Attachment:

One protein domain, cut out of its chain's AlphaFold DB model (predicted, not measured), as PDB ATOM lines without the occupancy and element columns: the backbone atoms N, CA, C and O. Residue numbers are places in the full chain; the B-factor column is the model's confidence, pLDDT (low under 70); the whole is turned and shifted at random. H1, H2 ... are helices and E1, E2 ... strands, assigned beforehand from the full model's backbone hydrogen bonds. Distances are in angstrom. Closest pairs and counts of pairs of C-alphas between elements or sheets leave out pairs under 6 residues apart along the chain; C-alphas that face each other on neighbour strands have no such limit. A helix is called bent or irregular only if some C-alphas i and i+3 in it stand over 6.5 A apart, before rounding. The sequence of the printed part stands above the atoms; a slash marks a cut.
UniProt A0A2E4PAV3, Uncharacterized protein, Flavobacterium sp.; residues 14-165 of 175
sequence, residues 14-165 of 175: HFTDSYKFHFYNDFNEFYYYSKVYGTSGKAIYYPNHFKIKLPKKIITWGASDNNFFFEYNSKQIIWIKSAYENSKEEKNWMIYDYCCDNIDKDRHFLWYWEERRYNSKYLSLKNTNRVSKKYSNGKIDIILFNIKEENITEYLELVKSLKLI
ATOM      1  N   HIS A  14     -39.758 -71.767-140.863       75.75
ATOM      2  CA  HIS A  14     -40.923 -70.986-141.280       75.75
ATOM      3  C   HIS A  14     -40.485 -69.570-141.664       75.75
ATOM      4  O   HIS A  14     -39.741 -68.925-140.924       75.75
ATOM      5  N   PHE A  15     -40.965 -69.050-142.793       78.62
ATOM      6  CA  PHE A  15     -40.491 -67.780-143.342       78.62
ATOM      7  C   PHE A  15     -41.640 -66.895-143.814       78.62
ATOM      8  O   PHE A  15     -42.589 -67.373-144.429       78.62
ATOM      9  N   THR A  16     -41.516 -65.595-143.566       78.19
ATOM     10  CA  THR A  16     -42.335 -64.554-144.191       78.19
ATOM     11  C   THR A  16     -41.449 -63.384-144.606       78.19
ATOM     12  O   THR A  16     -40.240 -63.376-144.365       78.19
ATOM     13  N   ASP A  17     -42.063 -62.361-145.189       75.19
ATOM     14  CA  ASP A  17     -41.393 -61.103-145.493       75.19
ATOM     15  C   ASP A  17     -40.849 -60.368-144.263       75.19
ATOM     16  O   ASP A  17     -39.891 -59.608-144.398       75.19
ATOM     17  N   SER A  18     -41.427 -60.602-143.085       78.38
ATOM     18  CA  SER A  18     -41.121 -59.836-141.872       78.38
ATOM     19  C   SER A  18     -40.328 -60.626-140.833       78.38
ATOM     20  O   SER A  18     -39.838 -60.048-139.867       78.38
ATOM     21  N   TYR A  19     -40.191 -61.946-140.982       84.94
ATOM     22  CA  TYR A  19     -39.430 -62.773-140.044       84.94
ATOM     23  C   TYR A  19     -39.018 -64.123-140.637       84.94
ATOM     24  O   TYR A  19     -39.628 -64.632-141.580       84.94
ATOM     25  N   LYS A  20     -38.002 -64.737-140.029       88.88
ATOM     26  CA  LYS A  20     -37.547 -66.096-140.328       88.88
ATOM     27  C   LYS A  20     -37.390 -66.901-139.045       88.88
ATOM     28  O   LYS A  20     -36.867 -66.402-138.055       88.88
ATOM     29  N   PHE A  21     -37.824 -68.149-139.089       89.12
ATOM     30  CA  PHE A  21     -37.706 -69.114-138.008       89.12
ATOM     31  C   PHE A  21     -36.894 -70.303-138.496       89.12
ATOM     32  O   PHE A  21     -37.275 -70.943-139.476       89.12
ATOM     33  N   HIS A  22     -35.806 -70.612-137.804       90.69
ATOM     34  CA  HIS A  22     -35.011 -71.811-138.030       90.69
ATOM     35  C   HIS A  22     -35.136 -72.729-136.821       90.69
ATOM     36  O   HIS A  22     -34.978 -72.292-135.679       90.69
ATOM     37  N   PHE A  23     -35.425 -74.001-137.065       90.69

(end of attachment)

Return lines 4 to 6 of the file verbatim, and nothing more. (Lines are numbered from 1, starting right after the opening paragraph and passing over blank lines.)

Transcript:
ATOM      2  CA  HIS A  14     -40.923 -70.986-141.280       75.75
ATOM      3  C   HIS A  14     -40.485 -69.570-141.664       75.75
ATOM      4  O   HIS A  14     -39.741 -68.925-140.924       75.75